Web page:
First, it implies that we are stewards. The things are not ours. The earth and the fullness of it belongs to the Lord, and never for a moment even does He waive His ownership of it. God does not donate it to us or sell it to us, God gives it to us for the time being to use it. But it remains His, always His. We are therefore only stewards who handle it for a while. And being stewards it is evident that we shall have to give an account of every penny that has passed through our fingers. The more we own or have owned, the greater will be the responsibility before God. So to use it so that we constantly give account of it before God, mindful that it is God’s. . . . that is using as not abusing.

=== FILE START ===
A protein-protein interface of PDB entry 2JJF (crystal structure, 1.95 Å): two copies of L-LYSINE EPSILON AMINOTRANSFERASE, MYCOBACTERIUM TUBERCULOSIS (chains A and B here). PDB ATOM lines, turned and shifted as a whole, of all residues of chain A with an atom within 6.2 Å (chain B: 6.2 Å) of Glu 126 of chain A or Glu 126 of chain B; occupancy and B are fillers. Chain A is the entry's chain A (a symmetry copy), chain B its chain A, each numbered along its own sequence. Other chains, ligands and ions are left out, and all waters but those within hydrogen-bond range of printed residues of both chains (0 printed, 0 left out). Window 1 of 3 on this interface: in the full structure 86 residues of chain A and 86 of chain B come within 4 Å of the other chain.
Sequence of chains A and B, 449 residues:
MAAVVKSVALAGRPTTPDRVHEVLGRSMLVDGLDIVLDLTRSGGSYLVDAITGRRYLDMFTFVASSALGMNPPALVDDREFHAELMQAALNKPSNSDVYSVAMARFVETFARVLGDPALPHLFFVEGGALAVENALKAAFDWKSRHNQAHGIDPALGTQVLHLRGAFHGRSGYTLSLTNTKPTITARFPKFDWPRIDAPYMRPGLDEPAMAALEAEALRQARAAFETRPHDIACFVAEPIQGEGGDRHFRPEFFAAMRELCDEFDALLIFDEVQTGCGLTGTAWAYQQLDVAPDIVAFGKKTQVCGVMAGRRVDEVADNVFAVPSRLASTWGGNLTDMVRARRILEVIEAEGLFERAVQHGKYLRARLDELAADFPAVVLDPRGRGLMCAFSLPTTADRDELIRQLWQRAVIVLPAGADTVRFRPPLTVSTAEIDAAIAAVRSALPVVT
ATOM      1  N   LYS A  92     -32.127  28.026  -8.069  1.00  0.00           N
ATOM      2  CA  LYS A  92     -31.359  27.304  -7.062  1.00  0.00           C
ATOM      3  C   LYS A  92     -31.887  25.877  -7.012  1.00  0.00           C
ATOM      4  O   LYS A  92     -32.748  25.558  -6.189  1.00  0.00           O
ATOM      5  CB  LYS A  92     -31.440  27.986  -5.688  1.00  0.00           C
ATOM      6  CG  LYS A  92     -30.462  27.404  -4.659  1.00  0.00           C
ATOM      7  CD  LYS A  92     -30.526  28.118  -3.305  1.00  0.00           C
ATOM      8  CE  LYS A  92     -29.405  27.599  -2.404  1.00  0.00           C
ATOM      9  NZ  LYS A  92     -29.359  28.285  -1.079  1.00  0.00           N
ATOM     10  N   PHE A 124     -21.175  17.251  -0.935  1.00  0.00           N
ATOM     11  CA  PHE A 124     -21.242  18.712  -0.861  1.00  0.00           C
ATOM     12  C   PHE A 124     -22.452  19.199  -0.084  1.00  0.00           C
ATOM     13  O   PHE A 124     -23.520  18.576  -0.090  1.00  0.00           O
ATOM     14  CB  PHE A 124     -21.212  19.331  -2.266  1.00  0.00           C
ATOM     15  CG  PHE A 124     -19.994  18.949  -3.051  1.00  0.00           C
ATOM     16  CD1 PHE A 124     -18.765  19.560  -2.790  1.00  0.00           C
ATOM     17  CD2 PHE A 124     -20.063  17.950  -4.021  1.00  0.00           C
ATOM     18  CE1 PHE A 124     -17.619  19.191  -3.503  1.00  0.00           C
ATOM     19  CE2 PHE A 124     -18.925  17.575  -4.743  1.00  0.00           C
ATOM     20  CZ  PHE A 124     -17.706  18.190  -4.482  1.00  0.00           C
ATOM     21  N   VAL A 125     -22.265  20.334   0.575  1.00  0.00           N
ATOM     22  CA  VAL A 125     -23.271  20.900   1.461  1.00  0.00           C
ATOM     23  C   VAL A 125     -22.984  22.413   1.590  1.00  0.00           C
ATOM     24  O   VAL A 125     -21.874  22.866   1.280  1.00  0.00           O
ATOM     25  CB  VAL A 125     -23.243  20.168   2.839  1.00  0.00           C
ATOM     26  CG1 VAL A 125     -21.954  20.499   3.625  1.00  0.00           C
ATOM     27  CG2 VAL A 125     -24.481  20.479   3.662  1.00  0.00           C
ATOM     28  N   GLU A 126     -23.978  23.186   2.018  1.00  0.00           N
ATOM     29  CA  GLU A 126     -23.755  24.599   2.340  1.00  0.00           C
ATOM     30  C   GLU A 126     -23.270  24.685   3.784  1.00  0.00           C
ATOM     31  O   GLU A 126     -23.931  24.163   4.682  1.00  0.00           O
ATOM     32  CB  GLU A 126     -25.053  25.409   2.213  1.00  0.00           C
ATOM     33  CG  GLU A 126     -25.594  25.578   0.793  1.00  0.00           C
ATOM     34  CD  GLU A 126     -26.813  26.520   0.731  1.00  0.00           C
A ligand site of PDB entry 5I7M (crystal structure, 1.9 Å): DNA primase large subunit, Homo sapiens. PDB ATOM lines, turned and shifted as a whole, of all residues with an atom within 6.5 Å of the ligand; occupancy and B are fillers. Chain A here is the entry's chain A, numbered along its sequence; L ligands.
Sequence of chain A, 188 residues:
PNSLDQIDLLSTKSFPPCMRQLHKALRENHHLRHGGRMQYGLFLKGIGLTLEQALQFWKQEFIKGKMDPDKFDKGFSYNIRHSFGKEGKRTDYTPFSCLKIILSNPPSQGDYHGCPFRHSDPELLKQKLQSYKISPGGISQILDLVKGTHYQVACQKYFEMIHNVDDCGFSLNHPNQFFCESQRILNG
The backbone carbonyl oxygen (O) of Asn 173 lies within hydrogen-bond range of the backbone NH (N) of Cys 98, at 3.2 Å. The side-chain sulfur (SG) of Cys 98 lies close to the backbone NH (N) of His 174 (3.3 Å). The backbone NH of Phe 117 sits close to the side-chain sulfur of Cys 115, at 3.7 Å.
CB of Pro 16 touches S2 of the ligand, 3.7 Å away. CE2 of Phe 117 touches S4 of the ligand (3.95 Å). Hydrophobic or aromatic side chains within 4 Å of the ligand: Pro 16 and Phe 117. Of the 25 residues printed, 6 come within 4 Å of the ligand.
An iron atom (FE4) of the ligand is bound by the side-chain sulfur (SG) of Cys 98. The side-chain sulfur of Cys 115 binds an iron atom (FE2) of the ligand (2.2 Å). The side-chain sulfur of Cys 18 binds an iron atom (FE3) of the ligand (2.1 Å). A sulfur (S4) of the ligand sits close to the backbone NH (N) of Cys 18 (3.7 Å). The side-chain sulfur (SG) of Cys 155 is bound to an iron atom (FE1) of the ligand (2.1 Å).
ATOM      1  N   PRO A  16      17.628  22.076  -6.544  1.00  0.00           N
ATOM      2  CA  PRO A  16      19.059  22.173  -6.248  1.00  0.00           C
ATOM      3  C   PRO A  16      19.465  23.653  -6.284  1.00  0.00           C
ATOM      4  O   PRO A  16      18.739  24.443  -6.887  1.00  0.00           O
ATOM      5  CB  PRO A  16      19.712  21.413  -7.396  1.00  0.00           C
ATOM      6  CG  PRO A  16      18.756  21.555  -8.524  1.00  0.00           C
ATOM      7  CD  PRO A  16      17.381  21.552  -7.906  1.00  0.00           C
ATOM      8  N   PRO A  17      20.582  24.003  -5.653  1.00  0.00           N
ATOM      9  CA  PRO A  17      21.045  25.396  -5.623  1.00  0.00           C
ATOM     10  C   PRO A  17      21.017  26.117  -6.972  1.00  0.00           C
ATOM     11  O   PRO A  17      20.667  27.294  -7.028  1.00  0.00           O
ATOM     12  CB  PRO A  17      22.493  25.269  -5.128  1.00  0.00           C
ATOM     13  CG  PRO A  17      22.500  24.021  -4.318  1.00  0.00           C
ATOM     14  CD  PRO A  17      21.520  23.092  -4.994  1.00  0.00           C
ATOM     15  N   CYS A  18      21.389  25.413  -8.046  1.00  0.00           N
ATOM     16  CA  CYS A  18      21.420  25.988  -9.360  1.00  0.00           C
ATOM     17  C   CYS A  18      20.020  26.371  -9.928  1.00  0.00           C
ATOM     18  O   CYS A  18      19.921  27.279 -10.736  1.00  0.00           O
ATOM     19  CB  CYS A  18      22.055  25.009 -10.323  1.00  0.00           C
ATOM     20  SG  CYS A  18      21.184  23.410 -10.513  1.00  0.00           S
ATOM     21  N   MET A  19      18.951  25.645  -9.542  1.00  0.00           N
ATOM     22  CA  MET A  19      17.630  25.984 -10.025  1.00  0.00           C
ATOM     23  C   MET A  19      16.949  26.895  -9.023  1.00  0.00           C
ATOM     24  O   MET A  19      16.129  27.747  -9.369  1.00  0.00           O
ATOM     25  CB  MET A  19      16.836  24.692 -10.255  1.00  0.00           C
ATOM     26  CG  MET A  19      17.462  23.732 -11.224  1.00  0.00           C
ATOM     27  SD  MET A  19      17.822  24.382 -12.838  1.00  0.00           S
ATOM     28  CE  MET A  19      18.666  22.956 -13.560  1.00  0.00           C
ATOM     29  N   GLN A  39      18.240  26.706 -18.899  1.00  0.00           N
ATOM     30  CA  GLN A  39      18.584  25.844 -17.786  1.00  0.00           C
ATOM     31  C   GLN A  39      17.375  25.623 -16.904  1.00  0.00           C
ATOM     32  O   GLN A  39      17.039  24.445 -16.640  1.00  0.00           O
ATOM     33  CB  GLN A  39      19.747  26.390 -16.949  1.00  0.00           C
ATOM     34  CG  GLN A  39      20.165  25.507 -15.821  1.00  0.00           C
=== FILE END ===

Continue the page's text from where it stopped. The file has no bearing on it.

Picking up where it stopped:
Secondly, that means that we must use it to the welfare of the brother (neighbor). Scripture very frequently condemns the rich. Often the rich are such as have amassed abundance of this world’s goods. But a man who has much of this world’s goods is not per se the proverbially rich man. The rich man may also be he who has very limited means. He might have scarcely more than a penny. He becomes rich not only because of his possessions, but he becomes the rich man (rich fool, if you please) when he assumes a selfish attitude toward it. God’s law says, “thou shalt love thy neighbor as thyself.” That is his freedom, also when he has possessions. If, e.g. he sets his heel upon the throats of his servants, if he shuts his bowels of mercy against the brother, when he withholds from his family the necessary things, when he refuses to give liberally, (or at all) to the church and the kingdom in general. . . . and then all that while amasses possessions, HE IS RICH. He uses, but abuses. Nay, but the principle of using as not abusing implies that we shall do the neighbor no harm but that we shall do him well, and promote the welfare of neighbor, family, church, and kingdom. In other words: “Seek ye FIRST the kingdom of God and its RIGHTEOUSNESS.” Doing that we shall be able to use as not abusing.